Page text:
Seems Olivier is starring in Hamlet and after the curtain falls one night is heading out for a couple of those libations that maketh glad the heart of man when he's stopped by a spear-carrier who asks for his autograph.
Olivier obliges, asks politely "and what do you do?"
"I'm an actor, sir."
"Oh dear," says Oliver. "Don't let anyone catch you at it."
Well, this week we caught U.S. president Barack Obama at it.
You could see him acting.
You could see him acting badly.
This wasn't the same great communicator who six years ago rallied millions of people to his cause with speeches so passionate, so honest, so obviously heart-felt, that he won the presidency of all those United States on his first try.
Instead, this week, in his fifth State of the Union address, Obama showed every sign of no longer believing in his words. He was Hamlet, unable to make up his mind, over-trained and over-rehearsed. Too self-aware to persuade.
He was Hamlet who didn't understand his character, couldn't find his motivation, didn't trust his script.
If you watched carefully, you could see him slavishly obey his teleprompter and you could predict exactly what he would do next. A couple of seconds to the screen on his left, a couple of seconds to the screen on his right. Then back to the left screen again. He almost never worked the camera in front of him -- the camera where his audience was.
BLOG CONTINUES AFTER SLIDESHOW
You could watch him remember where he was supposed to pause. And you could predict the length of those pauses. You could tell where underlined parts of his script told him to go louder, faster. When to shrug. When to look grave. When to smile.
On this evening, the man lauded as one of the great orators of our time because he had the ability to make the written words disappear and sound as if he was genuinely thinking out loud, simply read this most important speech straight from the teleprompter.
He saw almost no scenes, thought almost no thoughts, felt and showed (until he got to the part about gun control) almost no emotions.
He proved, as has been proved by so many others so many times before, that reading aloud without taking part in the emotional meaning of the words, is the least effective and efficient way of passing on information, one to the other, humans have ever invented.
Some of my notes in order of watching:
- His pauses, which once appeared so natural and meaningful, now seem studied and rehearsed.
- He's just speechifying. He no longer believes in what he's saying.
- His base volume is too loud. It's a big room, but microphones are very good these days. He'd be a lot more effective if he talked to these politicians in his natural voice, rather than raising his voice at them, which is never a good idea in politics anyway.
- Keeping that same forced volume going for almost the full hour means there's little contrast, little difference between the points he's making.
- His cadence is too studied, too predictable. Different scenes in this, his play, have different emotional meaning. Yet they all sound pretty much the same.
- If everything in his speech is more or less equally important, then nothing is particularly important.
- He's drunk the Kool-aid of politics, of all those communications consultants and trainers and advisers. And the truth's no longer in him. How sad.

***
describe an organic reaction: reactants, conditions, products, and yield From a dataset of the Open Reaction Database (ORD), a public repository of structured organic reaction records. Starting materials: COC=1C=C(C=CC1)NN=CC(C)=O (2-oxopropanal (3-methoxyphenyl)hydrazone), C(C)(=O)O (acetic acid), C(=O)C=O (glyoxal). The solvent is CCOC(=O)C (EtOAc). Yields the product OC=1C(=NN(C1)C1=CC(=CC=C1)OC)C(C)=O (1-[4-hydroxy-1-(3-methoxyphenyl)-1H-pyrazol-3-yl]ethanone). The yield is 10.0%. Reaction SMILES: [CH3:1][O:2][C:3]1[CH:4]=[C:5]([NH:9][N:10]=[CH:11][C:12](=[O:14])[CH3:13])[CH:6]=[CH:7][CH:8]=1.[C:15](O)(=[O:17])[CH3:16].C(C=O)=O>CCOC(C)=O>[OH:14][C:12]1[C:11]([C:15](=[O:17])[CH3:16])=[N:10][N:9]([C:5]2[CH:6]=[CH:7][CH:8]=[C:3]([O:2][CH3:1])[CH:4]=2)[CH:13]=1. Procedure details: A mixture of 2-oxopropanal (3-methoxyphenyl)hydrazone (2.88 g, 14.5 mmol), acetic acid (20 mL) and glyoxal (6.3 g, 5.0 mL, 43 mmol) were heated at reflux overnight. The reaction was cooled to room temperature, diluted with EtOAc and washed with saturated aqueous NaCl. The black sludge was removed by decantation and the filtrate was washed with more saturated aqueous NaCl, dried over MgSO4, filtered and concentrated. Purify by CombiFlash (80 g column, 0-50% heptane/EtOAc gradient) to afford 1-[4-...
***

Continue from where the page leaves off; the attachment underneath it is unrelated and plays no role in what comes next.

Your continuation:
This Obama speech was so flat, so monotonous, so uninteresting, that instead of concentrating on the man and his message, I found myself studying the theatre playing around him.
Consider the powerful political warlords sitting right behind the president.
On his left side, Democrat and Vice President Joe Biden, wearing a strangely mauveish tie, smiling the smile of a man who knows he can do a far better job than the uppity boy-president babbling away in front of him.
On his right side, the speaker of the House, Republican John Boehner, in an oddly pink tie, smiling an occasional grim smile, slit eyes like a cobra yearning to sink his fangs into the back of Obama's neck.
Then there was the audience. Politicians from both parties watching their leaders so they'd know when to applaud and when not to applaud. When to stand and when not to stand. Up and down. Up and down. Like kindergarten kids. Or trained seals.
This was no Periclean exercise in the people's democracy. Instead, when it should have been part of the history of our times, it was mostly meaningless, third-rate political theatre.
However, if Obama was an ineffective, over-trained, over-rehearsed third-rate actor while delivering his State of the Union address, he displayed all the splendour of Olivier's Hamlet when compared to the travesty that followed.
Florida Senator Marco Rubio had been carefully chosen by the Republican Party bigwigs to offer the party's answer to Obama. (Rubio's supposed to be a rising star in the party and is spoken of as a possible presidential candidate.)
The Republicans must be insane.
Rubio, obviously terrified by the occasion, was hypnotized by the teleprompter words unrolling there in front of his beady eyes. He sweated, stumbled, did his now-famous water bottle reach, delivered the worst on-camera performance I've seen in years.
It was like watching the Titanic slide into the Atlantic Ocean without even the strains of "Abide With Me" to deliver some meaning, however fatuous.
I've trained on-camera performers in a dozen countries for lo, these many years. It pains me to admit this, but I don't think even I could turn this man into a public speaker.
Maybe next time Rubio should try drugs and alcohol before facing the camera.
I give late night host David Letterman the last word from his top 10 list of Things Going Through Marco Rubio's Mind at This Moment:
# 9. "Doctors say you should drink eight glasses of water every speech."
# 4. "I'm sure they'll edit this part out."
# 1. "By 2016, won't American want a stooge back in the white House?"